I posted a challenge on Facebook for ideas to do a quick and dirty mock up of another ad for The Episcopal Church. Two friends from seminary responded with ideas last night which I worked up into ads. On any of these, click the photo to see a larger version, which will be easier to read.
The Rev. Keith Johnson came up with the No shoes. No shirt. You still get service idea and I found a photo of the Soup Kitchen at Holy Apostles Episcopal in New York City that worked well. Victoria and I used to work with the soup kitchen at St. Peter's in Rome, Georgia and loved that ministry. I also like to think that even with our stuffy reputation all sorts and conditions of people are welcome.
The Rev. Kit Carlson played off the oft used expression in England that the Church of England is the "Tory Party at Prayer" in order to say that The Episcopal Church may be more diverse than you think, or as someone else at Facebook put it, It's not my grandmother's Episcopal Church, but my grandmother is welcome. I found a photo online at the Evangelical Education Society of The Episcopal Church and created a mock up of Kit's idea. This one seems more exclusive and divisive to me while reaching for its opposite, but I think Kit likes it and it does speak to the fact that the Episcopal congregations I visit are not filled with the elite, but with folk like me and you.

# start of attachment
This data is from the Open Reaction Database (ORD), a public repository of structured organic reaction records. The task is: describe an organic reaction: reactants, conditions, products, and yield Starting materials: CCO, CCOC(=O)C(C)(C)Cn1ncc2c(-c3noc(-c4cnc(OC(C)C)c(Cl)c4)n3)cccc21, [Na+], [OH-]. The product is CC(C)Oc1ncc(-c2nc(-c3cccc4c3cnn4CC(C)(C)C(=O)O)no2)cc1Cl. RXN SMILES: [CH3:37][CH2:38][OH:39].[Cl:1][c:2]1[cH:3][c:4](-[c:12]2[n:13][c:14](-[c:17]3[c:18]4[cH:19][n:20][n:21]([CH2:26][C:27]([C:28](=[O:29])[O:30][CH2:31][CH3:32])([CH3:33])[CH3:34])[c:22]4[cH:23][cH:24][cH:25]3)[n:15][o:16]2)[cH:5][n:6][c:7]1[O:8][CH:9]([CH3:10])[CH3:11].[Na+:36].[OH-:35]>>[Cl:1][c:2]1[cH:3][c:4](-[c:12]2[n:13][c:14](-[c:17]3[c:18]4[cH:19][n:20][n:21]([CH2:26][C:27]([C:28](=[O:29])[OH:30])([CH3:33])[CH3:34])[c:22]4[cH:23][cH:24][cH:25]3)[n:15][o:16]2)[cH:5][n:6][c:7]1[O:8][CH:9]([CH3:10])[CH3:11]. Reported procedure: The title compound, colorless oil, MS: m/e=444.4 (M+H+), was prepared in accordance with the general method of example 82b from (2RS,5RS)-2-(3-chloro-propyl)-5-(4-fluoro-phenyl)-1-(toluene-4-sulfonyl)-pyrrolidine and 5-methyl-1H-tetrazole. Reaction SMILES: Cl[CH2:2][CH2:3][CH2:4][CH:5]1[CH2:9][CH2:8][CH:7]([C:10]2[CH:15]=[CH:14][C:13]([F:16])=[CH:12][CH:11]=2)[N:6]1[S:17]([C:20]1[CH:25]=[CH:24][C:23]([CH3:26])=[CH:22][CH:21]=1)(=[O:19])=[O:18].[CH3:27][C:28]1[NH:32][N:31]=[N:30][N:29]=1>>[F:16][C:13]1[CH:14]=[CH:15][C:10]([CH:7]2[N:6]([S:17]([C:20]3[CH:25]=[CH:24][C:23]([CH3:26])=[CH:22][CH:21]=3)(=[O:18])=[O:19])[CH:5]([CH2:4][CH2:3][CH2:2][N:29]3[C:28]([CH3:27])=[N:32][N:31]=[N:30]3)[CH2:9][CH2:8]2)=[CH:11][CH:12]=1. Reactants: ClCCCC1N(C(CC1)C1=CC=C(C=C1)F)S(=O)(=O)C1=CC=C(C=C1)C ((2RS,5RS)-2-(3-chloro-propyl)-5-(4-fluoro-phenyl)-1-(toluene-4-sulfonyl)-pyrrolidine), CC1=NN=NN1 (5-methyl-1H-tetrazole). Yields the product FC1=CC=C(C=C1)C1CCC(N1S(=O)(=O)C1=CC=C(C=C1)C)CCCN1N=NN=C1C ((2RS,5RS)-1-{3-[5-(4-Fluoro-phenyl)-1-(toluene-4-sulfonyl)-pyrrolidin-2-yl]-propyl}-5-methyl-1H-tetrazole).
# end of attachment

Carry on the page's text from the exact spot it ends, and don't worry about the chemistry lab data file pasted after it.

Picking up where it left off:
My mother-in-law, Laura Campbell, said, "The last is too divisive, and most Americans (including me) wouldn't get the Tory connection. Of these, the middle's most promising, but we need one that says there's room for everyone under our umbrella." So the above ad is a very quick and dirty change over to her concept.
In the comments below, Sarah Dylan Breuer recommended some ad copy, which I worked into the above version. The strength for me is the story. The photo shows members of two churches in our area helping build a home for a single mom and her daughter. The daughter was in the youth group at one of the churches. It was a Habitat for Humanity build, but entirely undertaken by a church for one of its own. Certainly, we should and do look out for others, but part of having a community is that it is also concerned for those in need within.
What do y'all think?
The Rev. Frank Logue, Art Director